So when we select a government do we select one that will protect our lives with armed security or one that takes us further to ensure for us human security with opportunities and choices to develop the potential we have as human beings and with assured freedoms to do so. Human security looks at protecting our lives as well as ensuring opportunities and choices for us to develop as individuals and as the collective. From the development of ourselves and the communities we live and function in, human security and development includes as our collective, support systems at local, provincial and central levels. Human security looks at our safety and our development in it its totality. Isn’t this the future that we want? 

To conclude, one might ask how we can know what we should expect from a future government in terms of our security as citizens and as human beings. First and most importantly we will find our answers in our past experiences during the long conflict and immediately thereafter.  We will also find the answers if we glean through the policies and plans of the political parties who want our vote come election time. These are as we all know promises rarely kept, but it is after all the best we have. And if we choose correctly, at least we will have the freedom to tell them so when we are dissatisfied. 

Which among those who compete to lead us begin their political promises with development strategies that will benefit the majority of our people (over 70%) living in rural areas and those living in urban poverty and their needs? Decent work for all to bring them an adequate income to support them and their families with adequate food and nutrition; effective changes in education to allow space for every child to enjoy their childhood, develop their full potential and grow up to be good citizens; special emphasis on those disadvantaged citizens – ethnic and religious groups, those with disabilities. And equally, a home for each family to give them a sense of self worth and dignity and start them off on the process that is development.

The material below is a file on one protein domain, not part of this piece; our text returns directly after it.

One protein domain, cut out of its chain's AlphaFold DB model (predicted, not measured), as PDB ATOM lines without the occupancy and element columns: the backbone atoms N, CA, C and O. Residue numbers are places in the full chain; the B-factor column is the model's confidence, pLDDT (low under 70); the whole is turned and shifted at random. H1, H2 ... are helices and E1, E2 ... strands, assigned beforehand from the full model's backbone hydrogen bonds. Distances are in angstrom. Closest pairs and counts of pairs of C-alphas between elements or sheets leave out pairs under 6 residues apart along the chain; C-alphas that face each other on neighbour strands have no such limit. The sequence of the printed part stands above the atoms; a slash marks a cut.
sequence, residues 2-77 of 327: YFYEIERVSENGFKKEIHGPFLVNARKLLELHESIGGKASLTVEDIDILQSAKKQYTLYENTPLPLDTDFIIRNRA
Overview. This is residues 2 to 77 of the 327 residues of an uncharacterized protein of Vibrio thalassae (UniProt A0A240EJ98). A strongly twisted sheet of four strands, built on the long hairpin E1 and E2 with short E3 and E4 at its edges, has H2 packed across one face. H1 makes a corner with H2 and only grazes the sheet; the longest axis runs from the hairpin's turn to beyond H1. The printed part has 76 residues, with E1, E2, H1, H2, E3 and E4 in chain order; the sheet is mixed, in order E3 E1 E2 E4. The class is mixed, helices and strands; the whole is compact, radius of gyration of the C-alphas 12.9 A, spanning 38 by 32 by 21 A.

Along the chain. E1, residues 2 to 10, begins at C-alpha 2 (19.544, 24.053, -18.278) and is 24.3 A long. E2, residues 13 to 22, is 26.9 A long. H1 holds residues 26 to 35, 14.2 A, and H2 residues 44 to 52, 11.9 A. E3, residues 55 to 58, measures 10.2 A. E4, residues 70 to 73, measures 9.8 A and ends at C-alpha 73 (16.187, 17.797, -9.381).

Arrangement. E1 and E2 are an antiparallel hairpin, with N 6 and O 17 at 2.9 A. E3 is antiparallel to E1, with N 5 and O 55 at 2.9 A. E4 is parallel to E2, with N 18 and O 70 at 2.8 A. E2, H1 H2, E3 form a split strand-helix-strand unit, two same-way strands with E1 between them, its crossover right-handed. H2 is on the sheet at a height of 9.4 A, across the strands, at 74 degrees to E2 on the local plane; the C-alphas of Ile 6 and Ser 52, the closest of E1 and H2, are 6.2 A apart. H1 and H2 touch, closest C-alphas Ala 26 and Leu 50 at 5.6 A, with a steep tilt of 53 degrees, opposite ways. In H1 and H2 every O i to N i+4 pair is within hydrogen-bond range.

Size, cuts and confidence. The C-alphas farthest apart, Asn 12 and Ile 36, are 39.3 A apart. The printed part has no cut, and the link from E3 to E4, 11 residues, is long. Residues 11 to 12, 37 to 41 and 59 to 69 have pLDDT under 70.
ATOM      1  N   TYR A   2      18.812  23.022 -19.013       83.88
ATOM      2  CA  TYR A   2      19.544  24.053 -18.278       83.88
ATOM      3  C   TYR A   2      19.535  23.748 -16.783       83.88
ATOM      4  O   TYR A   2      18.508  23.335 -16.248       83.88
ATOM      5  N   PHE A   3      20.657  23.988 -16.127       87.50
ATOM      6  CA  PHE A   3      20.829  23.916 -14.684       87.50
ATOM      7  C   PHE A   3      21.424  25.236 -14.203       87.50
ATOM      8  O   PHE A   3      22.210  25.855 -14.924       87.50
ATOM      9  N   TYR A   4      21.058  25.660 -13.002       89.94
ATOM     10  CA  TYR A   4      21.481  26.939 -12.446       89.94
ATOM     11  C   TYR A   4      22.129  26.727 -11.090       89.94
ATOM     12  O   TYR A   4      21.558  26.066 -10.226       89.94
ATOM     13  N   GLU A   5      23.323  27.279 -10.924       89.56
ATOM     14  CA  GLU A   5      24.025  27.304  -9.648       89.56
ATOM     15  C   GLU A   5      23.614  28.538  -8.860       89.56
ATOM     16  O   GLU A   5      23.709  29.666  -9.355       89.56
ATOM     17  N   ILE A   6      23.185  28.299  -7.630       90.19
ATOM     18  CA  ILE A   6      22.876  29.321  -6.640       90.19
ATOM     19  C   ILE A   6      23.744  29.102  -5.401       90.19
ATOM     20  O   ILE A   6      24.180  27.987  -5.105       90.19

Which leader is most likely to  include at the national level effective macro level economic strategies to raise the level of the country’s development and to give effect at the micro level to benefit all; shows concern for social policies that will bring communities together regardless of ethnicity and religion, ensures participation and contribution of all in the country’s mainstream and in the countries development; basic infrastructure facilities such as clean water, proper sanitation, effective disposal of waste, roads, railways and other public transport; protection of the environment and land distribution policies and programmes towards equality; motivates and provides the environment needed by the corporate sector to willingly contribute their best to the country’s growth. Safeguards future free and fair elections. And most of all gives the nation a voice and the freedom to express their needs, feelings and thoughts about government.

At these times with politicians come begging for our vote, roles are reversed and we become the decision-makers, the bosses. It is an opportunity we risk losing forever if we make the wrong choice. So what is it to be – Armed Security or Human Security?

Source:Colombo Telegraph

Related Articles